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Saturday, June 09, 2007

K9 Team Brings Special Skills to the Fight

5-Jun-07
By Spc. Amanda Morrissey
5th Mobile Public Affairs Detachment
.

SHUKRAN, Iraq - For just about every cordon and search operation in Iraq, there is a special two-Soldier team that provides an extra sense to the efforts to find anti-Iraqi forces and hidden weapons. One of those teams at Forward Operating Base Q-West is Staff Sgt. Chuck Shuck and his dog, Sgt. 1st Class Gabe, both with 178th Military Police Detachment, 720th Military Police Battalion, 89th Military Police Brigade.

On this particular morning, Shuck and Gabe are helping Battery A, 5th Battalion, 82nd Field Artillery Regiment Soldiers search the nearby village of Shukran for any weapons that may be hidden in the area.

“The dog has a nose like no human has, that’s just a given,” Shuck said. “A dog is able to smell stuff that humans can’t smell because they can pick up on residue and stuff like that. Even if Soldiers miss something, 95 percent of the time the dog is going to pick up on it.”

In the eight and a half months Shuck and Gabe have been in Iraq, they have worked primarily with 5/82 FA Soldiers. They have conducted approximately 140 searches both on and off the base and have been on more than 90 combat missions off the FOB. To date, one of their biggest finds was 36 122 mm rounds back in Oct. 2006.

Gabe and Shuck have also seen their fair share of action in theater.

“Last month, we were on a raid with Alpha Battery, 5/82 FA, and a guy started shooting through the door. Gabe and I were right there in the thick of things with them, and it was pretty amazing,” Shuck said. “Gabe actually got put in for a Combat Action Badge.”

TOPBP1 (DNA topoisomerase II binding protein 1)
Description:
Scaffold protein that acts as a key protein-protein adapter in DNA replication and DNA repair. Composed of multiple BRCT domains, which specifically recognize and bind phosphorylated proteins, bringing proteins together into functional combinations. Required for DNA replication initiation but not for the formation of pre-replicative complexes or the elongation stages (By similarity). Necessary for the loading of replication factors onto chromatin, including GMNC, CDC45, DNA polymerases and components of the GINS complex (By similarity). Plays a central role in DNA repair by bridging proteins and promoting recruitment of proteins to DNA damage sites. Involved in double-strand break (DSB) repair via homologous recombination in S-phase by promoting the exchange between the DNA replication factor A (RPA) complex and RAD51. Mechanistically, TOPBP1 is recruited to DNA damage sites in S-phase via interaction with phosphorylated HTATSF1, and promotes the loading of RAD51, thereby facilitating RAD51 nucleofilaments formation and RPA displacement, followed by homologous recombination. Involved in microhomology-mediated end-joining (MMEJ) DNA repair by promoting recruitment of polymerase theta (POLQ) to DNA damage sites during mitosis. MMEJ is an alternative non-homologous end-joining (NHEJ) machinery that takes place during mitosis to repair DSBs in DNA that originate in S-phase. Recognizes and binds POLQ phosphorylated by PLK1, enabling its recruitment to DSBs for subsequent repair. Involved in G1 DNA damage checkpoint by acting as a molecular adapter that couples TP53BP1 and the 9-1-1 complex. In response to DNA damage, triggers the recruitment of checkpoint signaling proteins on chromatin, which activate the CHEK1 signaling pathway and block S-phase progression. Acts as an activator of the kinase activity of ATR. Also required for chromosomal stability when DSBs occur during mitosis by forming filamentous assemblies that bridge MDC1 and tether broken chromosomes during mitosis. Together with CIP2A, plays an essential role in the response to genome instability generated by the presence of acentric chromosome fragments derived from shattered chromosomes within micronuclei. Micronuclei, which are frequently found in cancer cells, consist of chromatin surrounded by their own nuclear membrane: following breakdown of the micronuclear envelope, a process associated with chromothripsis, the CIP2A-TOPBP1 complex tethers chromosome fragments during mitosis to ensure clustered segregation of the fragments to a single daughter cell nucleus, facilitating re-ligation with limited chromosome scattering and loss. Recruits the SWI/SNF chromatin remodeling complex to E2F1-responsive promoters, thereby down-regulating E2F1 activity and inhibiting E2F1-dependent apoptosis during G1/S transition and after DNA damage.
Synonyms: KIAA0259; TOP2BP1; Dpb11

Such skills take a lot of training, both for the dog and its handler. They go through a five-month training course at Lackland Air Force Base, where the dogs receive obedience and detection training. Soldiers learn how to work with the dogs and how to care for the health of their canine partners. At the end of the course, the dog and the handler certify as a team and graduate together.
“These dogs are trained to clear open areas, buildings, routes and vehicles, and they’re able to work off leash,” Shuck said. “We also train with the dogs in school to react to gunfire, so that pretty much doesn’t faze them.”

Gabe is unique because he is a specialized search dog, meaning he will respond to the commands of his handler without the guidance of a leash. He is one of approximately 300 dogs with such training in all branches of the military.

Graduation from the schoolhouse doesn’t mark the end of training for these teams. Each month, they conduct 16 hours of mandatory detection training to keep the dogs proficient in their skills, as well as daily exercises, said Shuck.

However, Gabe is more than just an extra-sensitive nose to the Soldiers he works with.

“I can see from working with the units here just having the presence of the dog there is a morale booster for Soldiers,” Shuck said. “Gabe is like the mascot of the battalion, and everybody knows him.”

Gabe is also a morale booster for his partner. While in Iraq, Shuck and Gabe are roommates and constant companions, going just about everywhere together.

“The dogs really do become you’re best friend, your partner,” Shuck said. “Gabe is loyal, and he’s trustworthy. You always have a companion in the dog. If I’m having a bad day, he turns it into a good day. There’s nothing that beats having a dog as a partner.”

Photo - Staff Sgt. Chuck Shuck (right) and his partner, Sgt. 1st Class Gabe, both with 178th Military Police Detachment, 20th Military Police Battalion, search a home during a cordon and search operation in the village of Shukran, near Forward Operating Base Q-West.

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